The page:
Barking orders at your smart home gadgets was once just a pastime featured in outdated sci-fi movies, and nobody does it in real life, right? Wrong.
Smart speakers with built-in voice assistants have grown hugely in popularity over the past six years since the Amazon Echo first launched, and is now a key way many of us are interacting with our tech.
In the last year, market research institute GfX reports sales of smart speakers increased by 61%, more than ever before, making it the most popular smart home device of 2020.
According to GfK, voice control has gone from a gimmick to the primary way we interact with our smart home gadgets. The improvement in how natural voice assistants have become has certainly helped make voice-control more acceptable. Gone is the stilted, almost robot-like tones in favor of a more rhythmic, human-like delivery. They can handily update you on your daily appointments, give you a rundown of the news or answer your burning questions. This frees you up to do other things, saving you precious time.
They’re more accurate these days too. Research by Loop Ventures, revealed that out of 800 questions they asked voice assistants, Google Assistant understood all of them and answered 92.9% correctly, while Alexa understood 99.9% and got 79.8% correct.
Finally, Siri was able to understand 99.8% of the questions and managed to correctly answer 83.1%. A year earlier, those figures had been 86%, 61%, and 79% respectively.
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Most of us didn’t relish the thought of speaking to an inanimate object when smart speakers first launched - I certainly didn't and my friends and family were in the same boat.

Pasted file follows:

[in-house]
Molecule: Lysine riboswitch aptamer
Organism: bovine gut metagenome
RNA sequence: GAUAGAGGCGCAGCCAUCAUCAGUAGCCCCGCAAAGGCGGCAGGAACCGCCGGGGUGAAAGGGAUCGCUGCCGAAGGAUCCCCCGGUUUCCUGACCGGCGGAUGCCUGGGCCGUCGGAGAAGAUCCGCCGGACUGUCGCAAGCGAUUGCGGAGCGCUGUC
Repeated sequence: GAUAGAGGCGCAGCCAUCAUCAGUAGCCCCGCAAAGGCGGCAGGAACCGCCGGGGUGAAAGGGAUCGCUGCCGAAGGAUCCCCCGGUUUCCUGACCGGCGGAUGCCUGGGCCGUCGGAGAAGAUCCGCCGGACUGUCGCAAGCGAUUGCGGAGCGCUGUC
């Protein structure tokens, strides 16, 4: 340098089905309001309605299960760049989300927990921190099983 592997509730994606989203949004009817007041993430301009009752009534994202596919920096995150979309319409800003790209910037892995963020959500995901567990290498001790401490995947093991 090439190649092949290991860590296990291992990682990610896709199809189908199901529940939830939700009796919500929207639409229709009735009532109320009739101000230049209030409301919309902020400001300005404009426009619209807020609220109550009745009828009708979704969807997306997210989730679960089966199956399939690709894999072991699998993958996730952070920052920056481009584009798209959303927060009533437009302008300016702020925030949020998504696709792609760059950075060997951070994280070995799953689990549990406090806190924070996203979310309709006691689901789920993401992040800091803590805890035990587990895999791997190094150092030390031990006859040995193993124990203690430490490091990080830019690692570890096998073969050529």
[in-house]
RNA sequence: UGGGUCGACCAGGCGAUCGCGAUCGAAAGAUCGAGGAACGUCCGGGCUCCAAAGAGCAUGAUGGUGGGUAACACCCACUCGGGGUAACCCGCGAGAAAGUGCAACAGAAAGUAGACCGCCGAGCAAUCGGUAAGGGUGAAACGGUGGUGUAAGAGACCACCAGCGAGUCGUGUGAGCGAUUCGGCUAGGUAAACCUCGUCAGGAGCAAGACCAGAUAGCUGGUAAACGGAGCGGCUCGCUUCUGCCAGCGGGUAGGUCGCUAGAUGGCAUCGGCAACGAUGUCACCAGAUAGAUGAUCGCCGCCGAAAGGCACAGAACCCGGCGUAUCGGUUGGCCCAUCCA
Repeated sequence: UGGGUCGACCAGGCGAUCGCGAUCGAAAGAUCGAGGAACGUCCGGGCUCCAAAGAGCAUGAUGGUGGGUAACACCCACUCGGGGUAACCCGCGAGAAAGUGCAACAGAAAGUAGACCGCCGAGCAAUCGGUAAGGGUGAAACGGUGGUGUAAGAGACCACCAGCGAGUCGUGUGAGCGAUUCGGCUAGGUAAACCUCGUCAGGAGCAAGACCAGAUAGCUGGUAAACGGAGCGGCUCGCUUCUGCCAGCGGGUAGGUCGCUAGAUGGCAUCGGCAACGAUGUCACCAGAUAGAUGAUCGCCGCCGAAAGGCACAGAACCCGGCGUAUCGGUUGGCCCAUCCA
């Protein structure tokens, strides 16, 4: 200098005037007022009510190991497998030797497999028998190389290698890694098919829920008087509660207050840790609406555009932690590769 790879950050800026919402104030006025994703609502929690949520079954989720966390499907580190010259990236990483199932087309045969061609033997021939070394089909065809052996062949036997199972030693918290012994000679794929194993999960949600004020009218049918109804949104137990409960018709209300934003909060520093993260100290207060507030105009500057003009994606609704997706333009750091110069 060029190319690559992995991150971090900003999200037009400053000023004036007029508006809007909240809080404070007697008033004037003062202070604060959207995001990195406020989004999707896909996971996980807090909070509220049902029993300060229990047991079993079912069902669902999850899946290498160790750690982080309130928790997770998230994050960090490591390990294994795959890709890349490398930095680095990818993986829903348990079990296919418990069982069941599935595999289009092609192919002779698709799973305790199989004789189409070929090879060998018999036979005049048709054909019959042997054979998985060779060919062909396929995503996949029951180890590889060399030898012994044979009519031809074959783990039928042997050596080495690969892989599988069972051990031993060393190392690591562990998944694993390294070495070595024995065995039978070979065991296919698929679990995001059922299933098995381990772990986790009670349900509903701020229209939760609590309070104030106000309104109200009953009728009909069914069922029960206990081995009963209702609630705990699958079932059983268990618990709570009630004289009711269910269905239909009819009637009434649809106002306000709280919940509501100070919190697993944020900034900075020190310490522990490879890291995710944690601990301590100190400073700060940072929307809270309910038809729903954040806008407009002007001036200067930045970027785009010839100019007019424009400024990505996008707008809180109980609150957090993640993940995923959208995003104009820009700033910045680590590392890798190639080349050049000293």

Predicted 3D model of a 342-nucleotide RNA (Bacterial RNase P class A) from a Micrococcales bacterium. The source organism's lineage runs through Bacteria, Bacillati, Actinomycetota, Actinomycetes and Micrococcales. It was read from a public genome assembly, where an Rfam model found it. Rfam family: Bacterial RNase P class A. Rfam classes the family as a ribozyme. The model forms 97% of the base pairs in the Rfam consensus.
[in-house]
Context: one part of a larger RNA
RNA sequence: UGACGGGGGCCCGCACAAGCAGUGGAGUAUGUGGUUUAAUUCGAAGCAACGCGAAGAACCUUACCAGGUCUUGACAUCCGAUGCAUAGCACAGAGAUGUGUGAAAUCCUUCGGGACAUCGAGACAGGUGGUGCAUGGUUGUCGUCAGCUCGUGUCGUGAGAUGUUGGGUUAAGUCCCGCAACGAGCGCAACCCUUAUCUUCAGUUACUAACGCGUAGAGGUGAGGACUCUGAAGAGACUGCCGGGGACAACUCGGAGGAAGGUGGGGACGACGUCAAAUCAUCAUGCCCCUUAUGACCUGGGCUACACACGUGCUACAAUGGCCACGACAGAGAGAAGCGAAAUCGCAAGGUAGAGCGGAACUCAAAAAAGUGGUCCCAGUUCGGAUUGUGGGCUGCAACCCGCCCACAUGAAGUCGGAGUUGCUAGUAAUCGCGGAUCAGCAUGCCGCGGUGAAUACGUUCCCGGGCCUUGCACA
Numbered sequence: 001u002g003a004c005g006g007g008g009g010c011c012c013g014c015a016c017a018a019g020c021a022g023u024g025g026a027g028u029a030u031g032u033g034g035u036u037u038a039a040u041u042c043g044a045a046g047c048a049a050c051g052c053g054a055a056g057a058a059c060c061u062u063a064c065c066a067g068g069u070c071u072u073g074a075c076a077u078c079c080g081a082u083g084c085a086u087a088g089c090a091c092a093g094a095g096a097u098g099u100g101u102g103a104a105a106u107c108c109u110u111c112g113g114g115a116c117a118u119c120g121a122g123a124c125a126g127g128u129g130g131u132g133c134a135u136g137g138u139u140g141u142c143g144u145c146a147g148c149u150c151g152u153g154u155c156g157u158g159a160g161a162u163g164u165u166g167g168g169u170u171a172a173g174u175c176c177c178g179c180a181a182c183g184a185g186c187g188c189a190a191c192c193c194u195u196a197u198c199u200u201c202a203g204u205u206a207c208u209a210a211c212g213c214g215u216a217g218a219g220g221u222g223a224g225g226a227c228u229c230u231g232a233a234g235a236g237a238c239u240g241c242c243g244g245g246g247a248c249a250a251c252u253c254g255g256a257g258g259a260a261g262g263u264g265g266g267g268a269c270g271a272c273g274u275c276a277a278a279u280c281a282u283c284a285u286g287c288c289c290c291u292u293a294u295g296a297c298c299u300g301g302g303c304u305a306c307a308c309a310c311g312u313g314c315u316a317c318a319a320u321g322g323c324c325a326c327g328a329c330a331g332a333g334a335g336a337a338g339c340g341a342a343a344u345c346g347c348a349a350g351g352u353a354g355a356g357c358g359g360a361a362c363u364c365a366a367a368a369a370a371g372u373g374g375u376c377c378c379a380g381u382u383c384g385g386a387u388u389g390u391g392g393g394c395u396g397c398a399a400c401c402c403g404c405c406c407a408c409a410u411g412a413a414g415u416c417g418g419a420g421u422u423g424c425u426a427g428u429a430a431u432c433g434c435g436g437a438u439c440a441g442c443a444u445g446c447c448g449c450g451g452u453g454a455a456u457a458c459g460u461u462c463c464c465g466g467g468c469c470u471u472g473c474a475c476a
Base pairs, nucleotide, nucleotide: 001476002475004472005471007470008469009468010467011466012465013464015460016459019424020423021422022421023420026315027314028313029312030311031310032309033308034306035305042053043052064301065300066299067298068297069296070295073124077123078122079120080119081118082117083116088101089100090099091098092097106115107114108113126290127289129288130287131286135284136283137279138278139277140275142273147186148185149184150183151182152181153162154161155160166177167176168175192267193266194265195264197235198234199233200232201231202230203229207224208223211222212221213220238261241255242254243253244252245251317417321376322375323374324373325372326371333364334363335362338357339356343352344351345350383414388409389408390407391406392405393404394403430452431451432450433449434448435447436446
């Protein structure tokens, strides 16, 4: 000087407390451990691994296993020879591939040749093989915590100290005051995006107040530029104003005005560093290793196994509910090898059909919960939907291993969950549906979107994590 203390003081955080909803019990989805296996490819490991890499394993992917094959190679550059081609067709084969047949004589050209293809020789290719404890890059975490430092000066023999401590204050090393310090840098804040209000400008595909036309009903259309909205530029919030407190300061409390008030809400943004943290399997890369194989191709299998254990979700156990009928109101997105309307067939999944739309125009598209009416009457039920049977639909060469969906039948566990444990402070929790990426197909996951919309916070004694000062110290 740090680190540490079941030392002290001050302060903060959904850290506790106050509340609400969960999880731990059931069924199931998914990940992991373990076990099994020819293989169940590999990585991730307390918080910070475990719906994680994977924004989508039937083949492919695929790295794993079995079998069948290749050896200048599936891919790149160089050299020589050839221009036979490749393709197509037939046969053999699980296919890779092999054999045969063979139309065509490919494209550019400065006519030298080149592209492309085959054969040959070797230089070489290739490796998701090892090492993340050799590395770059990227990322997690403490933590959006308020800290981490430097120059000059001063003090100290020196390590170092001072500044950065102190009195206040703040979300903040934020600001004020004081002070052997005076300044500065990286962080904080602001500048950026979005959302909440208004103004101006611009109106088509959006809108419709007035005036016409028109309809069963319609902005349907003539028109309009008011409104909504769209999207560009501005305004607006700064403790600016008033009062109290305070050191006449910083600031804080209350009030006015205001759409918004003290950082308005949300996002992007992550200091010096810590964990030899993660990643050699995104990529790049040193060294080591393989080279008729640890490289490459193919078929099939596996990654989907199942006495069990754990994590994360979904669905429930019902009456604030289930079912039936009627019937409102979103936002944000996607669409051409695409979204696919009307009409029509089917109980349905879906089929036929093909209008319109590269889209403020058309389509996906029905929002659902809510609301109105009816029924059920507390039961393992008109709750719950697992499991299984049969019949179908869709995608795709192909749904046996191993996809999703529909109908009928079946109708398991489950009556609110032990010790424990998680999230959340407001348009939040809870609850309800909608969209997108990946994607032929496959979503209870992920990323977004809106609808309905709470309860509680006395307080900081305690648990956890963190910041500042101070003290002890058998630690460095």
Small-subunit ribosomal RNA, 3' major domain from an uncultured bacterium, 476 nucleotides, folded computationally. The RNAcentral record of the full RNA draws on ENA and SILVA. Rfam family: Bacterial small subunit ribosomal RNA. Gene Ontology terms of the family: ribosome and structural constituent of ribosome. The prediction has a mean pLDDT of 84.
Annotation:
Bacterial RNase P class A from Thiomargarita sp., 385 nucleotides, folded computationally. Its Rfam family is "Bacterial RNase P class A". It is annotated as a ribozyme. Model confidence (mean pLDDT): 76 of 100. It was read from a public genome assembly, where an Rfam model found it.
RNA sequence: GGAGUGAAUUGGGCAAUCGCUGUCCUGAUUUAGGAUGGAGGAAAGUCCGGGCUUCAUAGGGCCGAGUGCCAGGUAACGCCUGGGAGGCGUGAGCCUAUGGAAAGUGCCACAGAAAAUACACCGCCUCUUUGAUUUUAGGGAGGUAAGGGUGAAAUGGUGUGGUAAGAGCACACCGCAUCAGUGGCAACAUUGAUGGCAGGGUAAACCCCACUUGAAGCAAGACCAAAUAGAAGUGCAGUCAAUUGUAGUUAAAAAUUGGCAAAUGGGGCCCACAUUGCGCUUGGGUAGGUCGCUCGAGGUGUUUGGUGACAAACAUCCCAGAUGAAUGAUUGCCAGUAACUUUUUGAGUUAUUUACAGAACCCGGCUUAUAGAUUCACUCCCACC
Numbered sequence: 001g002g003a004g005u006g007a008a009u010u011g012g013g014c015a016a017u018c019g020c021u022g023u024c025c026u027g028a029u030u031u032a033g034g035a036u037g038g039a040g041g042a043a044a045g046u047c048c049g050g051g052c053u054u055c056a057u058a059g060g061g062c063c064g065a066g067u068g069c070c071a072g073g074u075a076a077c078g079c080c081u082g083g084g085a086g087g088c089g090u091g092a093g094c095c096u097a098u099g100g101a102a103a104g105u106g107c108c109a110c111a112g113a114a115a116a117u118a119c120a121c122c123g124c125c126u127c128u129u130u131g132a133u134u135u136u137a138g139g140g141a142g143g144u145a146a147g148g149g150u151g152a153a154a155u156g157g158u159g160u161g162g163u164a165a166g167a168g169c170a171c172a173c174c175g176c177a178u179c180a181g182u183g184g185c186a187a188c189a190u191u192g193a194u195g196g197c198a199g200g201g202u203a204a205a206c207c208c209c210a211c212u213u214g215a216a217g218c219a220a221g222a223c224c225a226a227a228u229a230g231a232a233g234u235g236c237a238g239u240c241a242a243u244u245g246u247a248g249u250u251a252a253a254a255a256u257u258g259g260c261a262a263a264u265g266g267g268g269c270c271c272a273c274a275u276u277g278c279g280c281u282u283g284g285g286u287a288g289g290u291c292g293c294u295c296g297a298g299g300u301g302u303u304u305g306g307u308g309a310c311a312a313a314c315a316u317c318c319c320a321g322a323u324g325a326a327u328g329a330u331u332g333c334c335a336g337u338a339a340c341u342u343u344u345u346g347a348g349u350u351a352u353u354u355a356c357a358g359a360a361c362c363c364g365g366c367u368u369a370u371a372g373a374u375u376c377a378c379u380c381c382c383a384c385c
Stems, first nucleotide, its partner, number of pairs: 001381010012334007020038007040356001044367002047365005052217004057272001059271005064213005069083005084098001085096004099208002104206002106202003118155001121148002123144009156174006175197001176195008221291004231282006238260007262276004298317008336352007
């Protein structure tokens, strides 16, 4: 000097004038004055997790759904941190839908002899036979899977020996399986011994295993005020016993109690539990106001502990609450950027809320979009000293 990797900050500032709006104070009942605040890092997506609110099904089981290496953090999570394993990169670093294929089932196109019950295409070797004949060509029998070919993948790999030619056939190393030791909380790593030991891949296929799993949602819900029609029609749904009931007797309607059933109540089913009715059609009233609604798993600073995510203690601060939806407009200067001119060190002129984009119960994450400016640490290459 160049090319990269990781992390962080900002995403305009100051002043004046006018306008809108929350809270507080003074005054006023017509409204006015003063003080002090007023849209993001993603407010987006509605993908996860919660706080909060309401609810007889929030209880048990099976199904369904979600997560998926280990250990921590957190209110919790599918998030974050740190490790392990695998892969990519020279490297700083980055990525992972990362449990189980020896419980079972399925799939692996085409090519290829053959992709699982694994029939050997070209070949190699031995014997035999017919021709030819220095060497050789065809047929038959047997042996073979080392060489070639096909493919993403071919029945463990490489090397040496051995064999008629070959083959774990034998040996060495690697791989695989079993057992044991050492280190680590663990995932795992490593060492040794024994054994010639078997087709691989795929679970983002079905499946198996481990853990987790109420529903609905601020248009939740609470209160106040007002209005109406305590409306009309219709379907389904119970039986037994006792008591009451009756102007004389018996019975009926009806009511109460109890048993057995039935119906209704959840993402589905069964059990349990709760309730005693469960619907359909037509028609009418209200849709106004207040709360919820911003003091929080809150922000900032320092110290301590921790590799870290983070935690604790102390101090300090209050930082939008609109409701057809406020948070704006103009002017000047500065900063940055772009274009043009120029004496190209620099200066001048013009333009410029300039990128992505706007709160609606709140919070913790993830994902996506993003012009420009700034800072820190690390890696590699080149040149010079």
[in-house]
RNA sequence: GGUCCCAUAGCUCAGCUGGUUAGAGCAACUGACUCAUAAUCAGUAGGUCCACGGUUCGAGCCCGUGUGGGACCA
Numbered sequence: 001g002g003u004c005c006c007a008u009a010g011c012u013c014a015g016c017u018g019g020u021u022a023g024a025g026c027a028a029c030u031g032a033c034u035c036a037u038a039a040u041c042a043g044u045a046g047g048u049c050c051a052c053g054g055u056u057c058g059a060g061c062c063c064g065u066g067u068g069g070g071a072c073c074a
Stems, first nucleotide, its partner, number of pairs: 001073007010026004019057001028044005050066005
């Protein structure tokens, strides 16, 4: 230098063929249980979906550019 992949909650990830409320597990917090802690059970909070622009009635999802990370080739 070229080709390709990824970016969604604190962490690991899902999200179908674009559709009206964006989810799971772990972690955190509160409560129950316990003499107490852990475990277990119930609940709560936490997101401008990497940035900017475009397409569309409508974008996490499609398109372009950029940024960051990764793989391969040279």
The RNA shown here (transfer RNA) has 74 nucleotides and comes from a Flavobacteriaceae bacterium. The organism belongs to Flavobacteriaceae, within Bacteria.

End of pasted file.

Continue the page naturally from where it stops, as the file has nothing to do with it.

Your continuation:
But recently I realised just how much time using a voice assistant saved me. Saying just one word; “Goodnight”, to Alexa turns off my TV in the lounge, all the lights downstairs, and arms my indoor security camera, without having to dash around flicking switches.
Now there are several smart speakers in my home and I talk to them regularly, as they’re the primary method of controlling everything from smart lights to video doorbells. So how did voice control in the home go from being so unwanted to so accepted?
More time at home
Last year, obviously, saw us spending more time than ever before at home. According to research by Yale, an average of eight hours more per day were spent at home, 46% up on 2019 when the average was nine hours.
It's likely many people were looking to find things to fill their time with, and as consumer spending on tech went up - research by Deloitte, revealed 21% of Brits purchased at least one new gadget during the pandemic - it appears as though smart home tech was one of the solutions.
Also, for the tech-shy, smart speakers are some of the simplest gadgets to get to grips with. Aside from set-up, which does require a smartphone, everything can be done with your voice or using the mute button on the device itself.
Alexa, Google Assistant, and Siri have come on leaps and bounds when it comes to having a more natural-sounding conversation over the past few years, and this has likely contributed to more people buying smart speakers.
Initially, they required their wake word, or the phrase that made them jump into action, to be uttered for every query you asked.